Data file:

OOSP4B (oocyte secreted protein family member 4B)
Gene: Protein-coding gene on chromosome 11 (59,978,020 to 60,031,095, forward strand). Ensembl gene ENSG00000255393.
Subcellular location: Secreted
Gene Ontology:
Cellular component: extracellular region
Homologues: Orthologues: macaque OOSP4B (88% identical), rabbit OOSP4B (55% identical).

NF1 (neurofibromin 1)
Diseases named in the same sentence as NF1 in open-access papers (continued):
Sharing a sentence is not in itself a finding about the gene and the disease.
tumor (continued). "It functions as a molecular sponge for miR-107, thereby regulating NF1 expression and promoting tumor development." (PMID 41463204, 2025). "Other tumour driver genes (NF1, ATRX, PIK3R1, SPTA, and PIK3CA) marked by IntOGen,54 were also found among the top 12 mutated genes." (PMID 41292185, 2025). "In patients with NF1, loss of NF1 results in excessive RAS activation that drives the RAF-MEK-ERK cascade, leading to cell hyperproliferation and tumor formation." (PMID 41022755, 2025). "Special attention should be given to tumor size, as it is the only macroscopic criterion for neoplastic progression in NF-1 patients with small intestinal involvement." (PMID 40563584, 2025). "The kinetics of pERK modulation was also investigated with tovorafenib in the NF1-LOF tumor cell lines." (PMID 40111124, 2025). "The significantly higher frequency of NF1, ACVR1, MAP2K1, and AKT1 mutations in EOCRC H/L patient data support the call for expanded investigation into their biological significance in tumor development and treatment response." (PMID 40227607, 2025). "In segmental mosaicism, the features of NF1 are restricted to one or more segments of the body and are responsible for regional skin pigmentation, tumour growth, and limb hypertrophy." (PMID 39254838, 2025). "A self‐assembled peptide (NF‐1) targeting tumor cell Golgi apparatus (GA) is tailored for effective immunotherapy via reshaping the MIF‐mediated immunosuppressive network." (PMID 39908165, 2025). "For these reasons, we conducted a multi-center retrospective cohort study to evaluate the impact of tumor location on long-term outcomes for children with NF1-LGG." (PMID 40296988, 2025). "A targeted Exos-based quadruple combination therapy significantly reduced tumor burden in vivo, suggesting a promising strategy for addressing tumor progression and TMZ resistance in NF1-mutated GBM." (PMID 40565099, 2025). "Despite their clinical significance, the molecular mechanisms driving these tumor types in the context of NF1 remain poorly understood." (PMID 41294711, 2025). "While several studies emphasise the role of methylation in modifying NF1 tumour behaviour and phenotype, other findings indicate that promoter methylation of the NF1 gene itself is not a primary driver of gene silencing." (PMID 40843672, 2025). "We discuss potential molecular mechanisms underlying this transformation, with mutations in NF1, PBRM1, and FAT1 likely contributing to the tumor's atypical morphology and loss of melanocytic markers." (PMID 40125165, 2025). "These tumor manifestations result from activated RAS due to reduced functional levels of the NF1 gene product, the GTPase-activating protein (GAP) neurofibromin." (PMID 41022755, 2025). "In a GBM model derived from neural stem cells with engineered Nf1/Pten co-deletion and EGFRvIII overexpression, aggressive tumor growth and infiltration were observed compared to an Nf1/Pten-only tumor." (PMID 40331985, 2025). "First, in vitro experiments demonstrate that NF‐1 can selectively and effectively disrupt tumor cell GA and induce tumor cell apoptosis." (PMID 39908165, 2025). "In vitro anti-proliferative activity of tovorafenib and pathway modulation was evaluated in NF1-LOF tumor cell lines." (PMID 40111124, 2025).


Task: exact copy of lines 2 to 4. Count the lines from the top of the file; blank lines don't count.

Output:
Gene: Protein-coding gene on chromosome 11 (59,978,020 to 60,031,095, forward strand). Ensembl gene ENSG00000255393.
Subcellular location: Secreted
Gene Ontology: